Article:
After the door was shut, I mean slammed, we asked mom what happened. She could barely speak. She told us it was a HUGE rat! How could a rat get in our house? It was disgusting to even think about it. I couldn’t stand it. I was afraid to go in any room. How? Why? Where did it come from? How long had it been roaming around our house. Had it been in our room? Yuck!!

Immediately after dad arrived home, he was filled in on what had happened and was ordered to go get a trap. Have you ever seen a rat trap? They are giant. They look almost comical. Almost fake. Almost. 

Dad set the trap in the basement. I declared I would not step foot in that basement until that rat was taken care of. I didn’t care that the washer and dryer were in the basement. I didn’t care if I had to wear dirty clothes. I would not be subjected to the horror of a giant rat stalking our basement. 

It took two nights to catch it. On the second night, in the middle of the night, Sherry heard it. She heard the trap snap. It was freaking loud. Finally, the beast had been killed. Finally, peaceful sleep. Finally no more being stalked by a rat. 

The next day, the salt guy came to deliver salt. He came in the back door and then down the basement steps to take the salt to the softener. He would carry one bag on his shoulder and another in his free hand. It didn’t take long. We heard a kind of grunt or a kind of scream. The kind of grunt or scream a guy doesn’t want to sound like a full-blooded, crap your pants, scream. He didn’t want to sound scared. Of course, we thought it was funny.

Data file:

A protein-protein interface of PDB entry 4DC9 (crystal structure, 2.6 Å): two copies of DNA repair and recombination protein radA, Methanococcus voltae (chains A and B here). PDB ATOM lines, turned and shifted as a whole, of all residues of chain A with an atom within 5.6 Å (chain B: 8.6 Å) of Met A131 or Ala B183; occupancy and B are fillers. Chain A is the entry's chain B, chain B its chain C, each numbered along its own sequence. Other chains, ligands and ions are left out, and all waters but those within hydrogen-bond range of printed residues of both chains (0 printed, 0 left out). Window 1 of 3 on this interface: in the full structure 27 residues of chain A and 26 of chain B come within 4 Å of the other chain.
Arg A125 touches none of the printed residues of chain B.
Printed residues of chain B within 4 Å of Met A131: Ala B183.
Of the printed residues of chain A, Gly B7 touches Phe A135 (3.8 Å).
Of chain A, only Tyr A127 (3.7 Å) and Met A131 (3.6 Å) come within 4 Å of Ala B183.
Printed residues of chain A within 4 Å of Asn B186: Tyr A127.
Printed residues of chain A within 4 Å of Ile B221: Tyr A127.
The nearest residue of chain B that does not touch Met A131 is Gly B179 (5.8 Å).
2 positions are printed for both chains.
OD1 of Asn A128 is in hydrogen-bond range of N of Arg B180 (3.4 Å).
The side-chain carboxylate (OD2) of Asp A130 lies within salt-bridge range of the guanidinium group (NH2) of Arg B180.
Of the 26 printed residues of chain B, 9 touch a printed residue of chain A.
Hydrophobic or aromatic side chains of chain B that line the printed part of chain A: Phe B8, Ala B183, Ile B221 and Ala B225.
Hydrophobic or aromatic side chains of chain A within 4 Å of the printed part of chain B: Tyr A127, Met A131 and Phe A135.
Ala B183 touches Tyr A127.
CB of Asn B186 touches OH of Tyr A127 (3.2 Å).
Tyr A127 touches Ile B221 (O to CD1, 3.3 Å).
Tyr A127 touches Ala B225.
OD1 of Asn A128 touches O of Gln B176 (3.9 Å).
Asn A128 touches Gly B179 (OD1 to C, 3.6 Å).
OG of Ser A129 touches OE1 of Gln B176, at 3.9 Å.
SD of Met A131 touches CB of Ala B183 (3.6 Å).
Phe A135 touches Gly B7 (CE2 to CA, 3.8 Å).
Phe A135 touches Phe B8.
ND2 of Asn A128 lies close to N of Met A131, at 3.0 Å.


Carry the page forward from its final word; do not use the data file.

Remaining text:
After he dropped off the salt, he came back upstairs and told us there was a sewer rat in the trap. Like we didn’t know there was a rat in our basement. Seriously?

He said, “That rat was huge!” Yeah, we know. 

City Pool, Chicken Shack and Suckers

It was the summer. It was the Prospect house. Could have been the in between house, the Central house. I can’t remember for sure. It doesn’t really matter. It may have been 4th or 5th grade. 

Summers were hot when we were kids. Extremely hot. We went to the City Pool a lot. The water was blue and the sunburn was free. It was basically the only pool in town, unless of course your parents were members of the Elks Club and then you could go swimming there.